Canker sores (aphthous ulcers): What causes these mouth ulcers? / Risk factors / Treatment
Canker sores (also referred to as "aphthous ulcers") are one of the most prevalent types of mouth ulcers. And even though the underlying cause of these sores is not well understood, they are easily identified and distinguished from other types of mouth lesions.
Our topic will outline for you trigger factors for canker sore outbreaks. We also discuss methods that can be used to manage them, including home remedies, over-the-counter products and prescription medications.
What causes canker sores to form? - Risk factors.
There are a number of factors that can play a role in triggering canker sore outbreaks. One, or even a combination, of the following risk factors may play a role in the formation of canker sores for any one individual.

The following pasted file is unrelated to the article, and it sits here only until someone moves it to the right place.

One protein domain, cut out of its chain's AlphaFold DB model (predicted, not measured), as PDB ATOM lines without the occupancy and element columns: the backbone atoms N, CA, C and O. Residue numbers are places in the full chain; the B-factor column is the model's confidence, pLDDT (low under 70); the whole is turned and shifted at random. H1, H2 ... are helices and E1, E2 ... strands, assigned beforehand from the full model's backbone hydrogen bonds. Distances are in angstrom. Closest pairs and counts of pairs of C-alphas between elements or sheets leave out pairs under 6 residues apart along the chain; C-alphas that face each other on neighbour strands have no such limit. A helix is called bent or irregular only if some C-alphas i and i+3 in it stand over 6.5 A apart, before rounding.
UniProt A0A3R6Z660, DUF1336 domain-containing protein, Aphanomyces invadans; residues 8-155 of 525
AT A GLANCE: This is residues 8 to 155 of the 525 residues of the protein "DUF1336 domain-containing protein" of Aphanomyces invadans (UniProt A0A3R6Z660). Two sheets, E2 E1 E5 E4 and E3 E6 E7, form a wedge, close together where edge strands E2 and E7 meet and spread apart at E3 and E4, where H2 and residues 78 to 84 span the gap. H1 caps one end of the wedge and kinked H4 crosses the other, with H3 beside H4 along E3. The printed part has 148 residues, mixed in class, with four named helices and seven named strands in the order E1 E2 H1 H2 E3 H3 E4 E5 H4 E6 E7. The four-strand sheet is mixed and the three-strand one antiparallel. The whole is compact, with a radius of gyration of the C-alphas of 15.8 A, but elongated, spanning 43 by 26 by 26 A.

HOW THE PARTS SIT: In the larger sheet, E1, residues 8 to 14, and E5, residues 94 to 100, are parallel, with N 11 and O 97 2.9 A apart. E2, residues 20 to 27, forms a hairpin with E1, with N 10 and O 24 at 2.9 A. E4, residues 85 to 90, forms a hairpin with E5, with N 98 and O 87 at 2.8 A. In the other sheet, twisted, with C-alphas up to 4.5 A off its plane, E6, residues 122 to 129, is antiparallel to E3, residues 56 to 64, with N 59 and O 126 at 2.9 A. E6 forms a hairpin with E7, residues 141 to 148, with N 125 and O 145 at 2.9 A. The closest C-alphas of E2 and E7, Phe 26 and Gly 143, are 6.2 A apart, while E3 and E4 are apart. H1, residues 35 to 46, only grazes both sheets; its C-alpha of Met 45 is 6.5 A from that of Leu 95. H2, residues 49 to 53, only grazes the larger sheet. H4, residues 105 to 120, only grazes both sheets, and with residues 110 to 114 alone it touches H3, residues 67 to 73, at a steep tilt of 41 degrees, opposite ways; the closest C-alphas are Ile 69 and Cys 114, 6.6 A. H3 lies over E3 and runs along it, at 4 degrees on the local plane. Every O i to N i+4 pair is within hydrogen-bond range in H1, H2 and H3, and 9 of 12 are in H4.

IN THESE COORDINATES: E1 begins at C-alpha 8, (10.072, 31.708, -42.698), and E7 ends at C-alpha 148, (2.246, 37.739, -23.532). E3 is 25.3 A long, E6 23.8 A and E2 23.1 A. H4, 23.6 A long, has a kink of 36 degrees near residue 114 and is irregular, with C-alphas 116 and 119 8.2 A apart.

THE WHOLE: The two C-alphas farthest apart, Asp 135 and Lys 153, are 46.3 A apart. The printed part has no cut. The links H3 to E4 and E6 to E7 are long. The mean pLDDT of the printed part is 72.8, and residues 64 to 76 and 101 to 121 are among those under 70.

A) Mechanical trauma to oral tissues.
Physical trauma often precedes the formation of canker sores. This trauma might take the form of a self-inflicted bite, irritation from a sharp tooth edge, or possibly trauma from some type of food such as a crisp chip. 38% of the participants of one study felt that their canker sores were precipitated by trauma.
B) Emotional stress / Psychic stress.
Many people who suffer from canker sores report that the appearances of their ulcers coincide with periods of psychological stress. A higher incidence of canker sore breakouts is also associated with patients who have been diagnosed with a psychological disorder. Research has found that patients with genetic defects linked to increased anxiety traits experience higher rates of aphthous ulcer outbreaks.